Super Aspen – Remake Jam

Super Aspen is a remake of my first game, a TI-82 skiing game that I made in high school. I remade it for #RemakeJam using HTML5/Javascript. This is my first game playable in browser, I really like being able to share without requiring a separate download. I wrote everything from scratch including a small game engine framework, art and music. Continue reading for more info and postmortem.

Play Super Aspen it in browser on itch.io. 

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Postmortem

I’ve been hearing good things about HTML5 game engines like Phaser and Impact, but I’ve haven’t ever used HTML5 or Javascript before. So I wanted to start from scratch to learn the basics before jumping into a more powerful engine . I found a nice tutorial on how to make a simple HTML5 canvas game.  I liked this example because it contained only bare essentials and was easy to build on.

The theme of #RemakeJam was “Remake your first game with your new skills and aesthetics.” My first game worth mentioning is a skiing game I made for TI-82 about 20 years ago. TI-82 basic is usually really slow but this game was actually pretty fast because it used the automatic scrolling feature to advance the trees along. You can still download the original TI-82 game on ticalc.org! I don’t know why I named the original game Aspen Gold, I’ve never been to Aspen but I heard that was a place people ski.

Core Gameplay Mechanics

I started out by building a small game engine. Mostly everything inherits from the GameObject class that handles updating, rendering and collision detection. I also created a simple math library and some utility code. I used Brackets to edit my code, I loved the live preview option but wanted better debugging support and I had some difficulty with how tabs were handled. Here’s the simple GameObject class I wrote…

class GameObject {
 constructor(pos, image, size) {
     this.pos = pos? pos.copy() : new Vec2(0, 0);
     this.image = new Image();
     this.image.src = image;
     this.image.ready = false;
     this.image.onload = function () { this.ready = true; };
     this.size = size? size : new Vec2(32, 32);
     this.layer = 0;
     this.justAdded = true;
 }
 update(delta) { this.pos = this.pos.add(this.speed.multiply(delta)); }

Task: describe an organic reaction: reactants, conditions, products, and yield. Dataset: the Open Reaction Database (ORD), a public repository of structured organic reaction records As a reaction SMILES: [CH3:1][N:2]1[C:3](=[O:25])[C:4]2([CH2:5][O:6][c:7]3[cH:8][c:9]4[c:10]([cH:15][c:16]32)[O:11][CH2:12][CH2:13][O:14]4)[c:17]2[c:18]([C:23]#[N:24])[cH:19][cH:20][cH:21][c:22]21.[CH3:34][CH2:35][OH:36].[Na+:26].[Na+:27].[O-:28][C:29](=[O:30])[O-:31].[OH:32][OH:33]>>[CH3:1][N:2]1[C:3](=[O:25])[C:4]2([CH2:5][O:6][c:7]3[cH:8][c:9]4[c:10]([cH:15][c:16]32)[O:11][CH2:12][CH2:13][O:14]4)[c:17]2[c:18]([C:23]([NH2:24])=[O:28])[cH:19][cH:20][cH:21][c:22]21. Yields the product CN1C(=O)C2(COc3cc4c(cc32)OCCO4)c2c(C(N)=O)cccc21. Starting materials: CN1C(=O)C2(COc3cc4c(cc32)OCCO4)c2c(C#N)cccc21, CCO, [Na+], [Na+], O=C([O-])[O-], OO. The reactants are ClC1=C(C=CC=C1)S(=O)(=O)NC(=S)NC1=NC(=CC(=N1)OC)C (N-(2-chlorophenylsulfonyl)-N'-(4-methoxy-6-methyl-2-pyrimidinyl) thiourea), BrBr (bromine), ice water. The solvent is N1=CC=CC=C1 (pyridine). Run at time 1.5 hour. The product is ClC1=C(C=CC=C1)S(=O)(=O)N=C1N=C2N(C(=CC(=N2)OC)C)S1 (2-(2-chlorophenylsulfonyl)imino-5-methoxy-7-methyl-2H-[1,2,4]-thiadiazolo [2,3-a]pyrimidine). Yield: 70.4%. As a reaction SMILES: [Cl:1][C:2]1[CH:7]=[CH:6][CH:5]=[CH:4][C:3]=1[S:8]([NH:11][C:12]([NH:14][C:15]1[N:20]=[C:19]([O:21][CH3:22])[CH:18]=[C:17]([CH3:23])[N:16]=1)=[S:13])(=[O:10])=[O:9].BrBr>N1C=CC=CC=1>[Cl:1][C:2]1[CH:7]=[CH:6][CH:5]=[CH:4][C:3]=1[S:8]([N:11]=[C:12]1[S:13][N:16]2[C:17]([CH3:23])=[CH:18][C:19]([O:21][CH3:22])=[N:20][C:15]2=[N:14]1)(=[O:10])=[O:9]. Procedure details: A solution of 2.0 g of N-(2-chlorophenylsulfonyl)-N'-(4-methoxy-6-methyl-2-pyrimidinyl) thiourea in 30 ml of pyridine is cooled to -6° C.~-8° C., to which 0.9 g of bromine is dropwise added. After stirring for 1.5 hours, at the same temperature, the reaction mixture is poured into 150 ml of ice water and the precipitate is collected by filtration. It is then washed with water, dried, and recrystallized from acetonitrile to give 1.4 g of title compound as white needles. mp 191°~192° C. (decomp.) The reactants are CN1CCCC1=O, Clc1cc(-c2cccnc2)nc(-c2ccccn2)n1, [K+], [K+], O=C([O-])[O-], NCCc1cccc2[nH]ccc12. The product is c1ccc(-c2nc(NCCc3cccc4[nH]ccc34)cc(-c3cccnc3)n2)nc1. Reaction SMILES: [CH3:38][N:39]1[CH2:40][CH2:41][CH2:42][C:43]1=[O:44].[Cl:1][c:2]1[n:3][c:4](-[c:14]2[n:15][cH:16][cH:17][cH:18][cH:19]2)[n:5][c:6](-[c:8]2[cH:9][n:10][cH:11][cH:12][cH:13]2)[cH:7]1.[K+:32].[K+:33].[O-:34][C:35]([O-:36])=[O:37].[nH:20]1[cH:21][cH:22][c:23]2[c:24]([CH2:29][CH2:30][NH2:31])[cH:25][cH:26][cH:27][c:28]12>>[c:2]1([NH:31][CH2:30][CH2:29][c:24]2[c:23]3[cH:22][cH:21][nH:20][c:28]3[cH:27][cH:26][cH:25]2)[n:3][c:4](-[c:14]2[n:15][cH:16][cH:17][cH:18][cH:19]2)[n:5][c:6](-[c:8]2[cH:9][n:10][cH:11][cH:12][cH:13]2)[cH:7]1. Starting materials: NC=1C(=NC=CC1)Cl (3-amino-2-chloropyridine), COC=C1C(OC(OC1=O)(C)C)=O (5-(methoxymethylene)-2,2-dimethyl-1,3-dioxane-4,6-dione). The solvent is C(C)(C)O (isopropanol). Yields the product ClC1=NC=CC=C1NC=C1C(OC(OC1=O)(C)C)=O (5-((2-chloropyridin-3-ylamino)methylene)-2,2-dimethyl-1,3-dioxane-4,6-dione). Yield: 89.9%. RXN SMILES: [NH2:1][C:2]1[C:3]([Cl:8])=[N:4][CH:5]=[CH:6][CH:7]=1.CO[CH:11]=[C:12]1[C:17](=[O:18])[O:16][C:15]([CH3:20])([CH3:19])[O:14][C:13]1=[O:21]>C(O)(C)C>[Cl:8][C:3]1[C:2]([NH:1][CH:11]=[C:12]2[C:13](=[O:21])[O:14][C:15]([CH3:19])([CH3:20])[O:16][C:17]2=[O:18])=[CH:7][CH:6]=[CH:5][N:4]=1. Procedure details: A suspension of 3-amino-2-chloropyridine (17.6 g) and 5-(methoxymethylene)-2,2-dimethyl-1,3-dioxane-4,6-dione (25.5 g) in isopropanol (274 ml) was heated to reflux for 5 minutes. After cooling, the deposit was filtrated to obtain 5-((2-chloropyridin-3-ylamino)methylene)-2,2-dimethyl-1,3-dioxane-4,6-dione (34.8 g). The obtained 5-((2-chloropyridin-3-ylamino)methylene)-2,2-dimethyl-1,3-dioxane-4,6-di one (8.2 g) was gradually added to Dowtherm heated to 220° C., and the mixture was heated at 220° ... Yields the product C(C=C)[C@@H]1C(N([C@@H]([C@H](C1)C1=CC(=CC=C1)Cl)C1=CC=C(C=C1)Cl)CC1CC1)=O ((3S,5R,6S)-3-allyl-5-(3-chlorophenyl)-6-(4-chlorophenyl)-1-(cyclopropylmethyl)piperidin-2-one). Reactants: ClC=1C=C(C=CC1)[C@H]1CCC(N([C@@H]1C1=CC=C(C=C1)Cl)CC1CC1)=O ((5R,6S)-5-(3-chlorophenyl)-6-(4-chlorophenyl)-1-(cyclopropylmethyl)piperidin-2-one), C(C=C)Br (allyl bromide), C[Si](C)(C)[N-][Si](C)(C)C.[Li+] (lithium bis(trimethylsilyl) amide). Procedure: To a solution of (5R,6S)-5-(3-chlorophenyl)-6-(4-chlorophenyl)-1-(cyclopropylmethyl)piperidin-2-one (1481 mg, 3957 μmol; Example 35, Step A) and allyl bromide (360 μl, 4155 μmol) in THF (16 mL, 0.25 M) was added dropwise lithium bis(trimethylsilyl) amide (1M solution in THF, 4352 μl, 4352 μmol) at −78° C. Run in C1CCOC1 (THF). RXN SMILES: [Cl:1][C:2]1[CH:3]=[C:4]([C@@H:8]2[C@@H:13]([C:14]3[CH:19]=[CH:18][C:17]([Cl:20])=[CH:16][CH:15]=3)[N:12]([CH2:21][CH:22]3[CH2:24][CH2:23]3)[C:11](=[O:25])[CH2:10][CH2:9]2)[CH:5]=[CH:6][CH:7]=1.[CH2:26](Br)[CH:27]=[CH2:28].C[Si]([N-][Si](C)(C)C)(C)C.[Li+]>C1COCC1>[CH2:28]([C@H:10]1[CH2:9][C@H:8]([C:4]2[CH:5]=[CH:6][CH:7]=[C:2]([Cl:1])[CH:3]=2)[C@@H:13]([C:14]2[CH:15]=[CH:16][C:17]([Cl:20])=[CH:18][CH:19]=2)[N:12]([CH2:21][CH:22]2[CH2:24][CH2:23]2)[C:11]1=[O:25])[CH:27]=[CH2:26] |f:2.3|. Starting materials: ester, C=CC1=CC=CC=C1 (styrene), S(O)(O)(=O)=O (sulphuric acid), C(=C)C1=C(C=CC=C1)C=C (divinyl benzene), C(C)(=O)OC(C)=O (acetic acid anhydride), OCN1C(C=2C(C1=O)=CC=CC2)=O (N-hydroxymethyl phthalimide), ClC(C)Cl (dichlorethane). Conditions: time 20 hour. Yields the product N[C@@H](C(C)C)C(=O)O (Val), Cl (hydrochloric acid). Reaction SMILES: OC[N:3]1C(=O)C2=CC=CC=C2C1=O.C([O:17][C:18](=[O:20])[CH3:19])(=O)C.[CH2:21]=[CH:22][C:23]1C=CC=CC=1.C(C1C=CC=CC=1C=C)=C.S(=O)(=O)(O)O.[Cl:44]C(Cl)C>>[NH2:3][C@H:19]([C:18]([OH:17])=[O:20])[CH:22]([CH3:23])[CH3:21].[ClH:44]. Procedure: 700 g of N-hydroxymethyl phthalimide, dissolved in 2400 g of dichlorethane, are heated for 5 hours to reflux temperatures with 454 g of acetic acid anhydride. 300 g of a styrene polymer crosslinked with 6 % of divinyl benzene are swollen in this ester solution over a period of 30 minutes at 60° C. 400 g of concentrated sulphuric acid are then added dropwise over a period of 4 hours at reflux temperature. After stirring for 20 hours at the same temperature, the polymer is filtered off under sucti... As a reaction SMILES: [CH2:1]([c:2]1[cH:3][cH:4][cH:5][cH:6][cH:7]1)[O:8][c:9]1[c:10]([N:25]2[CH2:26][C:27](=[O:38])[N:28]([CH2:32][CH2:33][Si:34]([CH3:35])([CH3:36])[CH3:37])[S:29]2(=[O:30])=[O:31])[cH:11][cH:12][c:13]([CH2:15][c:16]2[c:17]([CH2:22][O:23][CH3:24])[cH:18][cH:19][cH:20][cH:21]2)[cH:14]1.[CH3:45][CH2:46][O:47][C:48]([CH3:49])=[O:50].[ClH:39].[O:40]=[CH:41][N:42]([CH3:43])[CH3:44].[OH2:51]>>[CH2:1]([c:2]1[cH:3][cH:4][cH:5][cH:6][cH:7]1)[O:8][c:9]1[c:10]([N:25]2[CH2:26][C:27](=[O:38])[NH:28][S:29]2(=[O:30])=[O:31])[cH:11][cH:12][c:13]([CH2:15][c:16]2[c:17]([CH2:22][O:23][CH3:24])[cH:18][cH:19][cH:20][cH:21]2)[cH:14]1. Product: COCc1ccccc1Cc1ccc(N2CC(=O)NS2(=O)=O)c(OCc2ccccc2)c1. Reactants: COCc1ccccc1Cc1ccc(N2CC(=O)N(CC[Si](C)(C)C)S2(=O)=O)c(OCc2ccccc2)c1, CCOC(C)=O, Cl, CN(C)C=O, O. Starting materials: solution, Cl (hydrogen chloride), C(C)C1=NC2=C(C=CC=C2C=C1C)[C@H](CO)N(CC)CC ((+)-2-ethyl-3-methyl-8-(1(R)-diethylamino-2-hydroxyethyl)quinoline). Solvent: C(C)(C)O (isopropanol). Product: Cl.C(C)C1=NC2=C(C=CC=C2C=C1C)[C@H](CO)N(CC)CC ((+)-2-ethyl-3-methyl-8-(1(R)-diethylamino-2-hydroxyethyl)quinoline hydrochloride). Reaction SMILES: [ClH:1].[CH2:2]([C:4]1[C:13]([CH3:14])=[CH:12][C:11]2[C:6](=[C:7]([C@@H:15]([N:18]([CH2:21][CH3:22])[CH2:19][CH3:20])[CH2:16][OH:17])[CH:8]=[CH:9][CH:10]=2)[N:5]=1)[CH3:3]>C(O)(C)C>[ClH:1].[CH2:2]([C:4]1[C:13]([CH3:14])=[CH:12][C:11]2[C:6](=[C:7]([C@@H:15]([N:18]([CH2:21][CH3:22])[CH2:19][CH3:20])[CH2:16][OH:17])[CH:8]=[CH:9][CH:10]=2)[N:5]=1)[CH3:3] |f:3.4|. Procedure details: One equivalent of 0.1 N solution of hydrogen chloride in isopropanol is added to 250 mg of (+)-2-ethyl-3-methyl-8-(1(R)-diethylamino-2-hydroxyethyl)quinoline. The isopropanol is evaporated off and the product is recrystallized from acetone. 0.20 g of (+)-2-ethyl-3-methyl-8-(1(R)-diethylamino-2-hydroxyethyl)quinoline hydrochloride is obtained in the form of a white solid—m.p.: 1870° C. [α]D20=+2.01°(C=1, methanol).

drawImage(image, pos, size) {ctx.drawImage(image, pos.x - size.x/2, pos.y - size.y/2, size.x, size.y); }
 render() { if (this.image.ready) this.drawImage(this.image, this.pos, this.size); }
 destroy() { gameObjectList.splice(gameObjectList.indexOf(this), 1); delete this; }
 isTouching(o) {
   if (o instanceof Vec2) return boxOverlap(this.pos, this.size, o, new Vec2(0,0));
   else return boxOverlap(this.pos, this.size, o.pos, o.size);
 }
}

Early screenshot

This is a simple game with one core mechanic: avoid trees, so I added that first. The trees are actually moving while the player is stationary. They spawn randomly just below the bottom and move upwards before getting removed after moving off the top. Their size is randomized to mix things up. The difficulty increases over time by modifying response to some random values. Simple box collision detection slows the player down after hitting a tree. The track generation changes between two modes, one with a mostly open lane you move down, and one where trees are just randomly placed.

I wanted the game to be somewhat forgiving if the player crashed because it is so random and unpredictable. So I added a snowball to represent your “health” by moving it close to the player when a tree is struck, it also increases in size over time scaled by difficulty. I had some trouble animating the snowball rolling and instead just varied the size by a small amount randomly.

Polish Features

I wanted to keep this game as simple as possible. To polish the game I just added a few more tree types and a rock to. I also created custom art for the player, all 32×32 pixel sprites. To make the “dead” version of the player I just flipped the sprite upside down and added some snow on top. The trails behind the player and snowball are just additional sprites rendered before anything else. I turned off imageSmoothingEnabled so the sprites don’t get blurry when scaled, though Firefox doesn’t seem to support that. There’s a total of only 10 sprites in the game. The background just is a simple gradient to give a little bit of texture.

I made the music with the iKaossilator app for iPhone. It’s a fun app to play around with and get a couple minutes of quick original music. I made the music slow down when the player gets hit to give more feedback. There are only two simple sound effects, created using BFXR.

A high score tracking was added to improve replayability. There is a single high score stored and a red line will indicate when the high score is reached. The high score is saved in a cookie so it will persist between sessions. I also added additional difficulty that gradually increases the maximum speed you can move. 

This was a really fun experiment, I definitely recommend making a small game in pure javascript. Being playable in browser lowers the bar for entry making it a great format for game jams. I ran onto some limitations on what I could do without a better engine. Also, the performance can be a bit jittery sometimes and I’m not sure that’s fixable. I found javascript a bit non-intuitive to work with and had some problems with how objects were being referenced instead of copied. Next time maybe I’ll take a look at some of the other HTML5 engines available.

What Went Right

  • Javascript was fast to prototype with
  • Playable in browser makes it easier to show people
  • Having the jam be a week long made it less stressful then 48 hour jams

What Went Wrong

  • Javascript has some confusing features
  • Need to find a better way to edit and debug javascript
  • Need a better engine and math library
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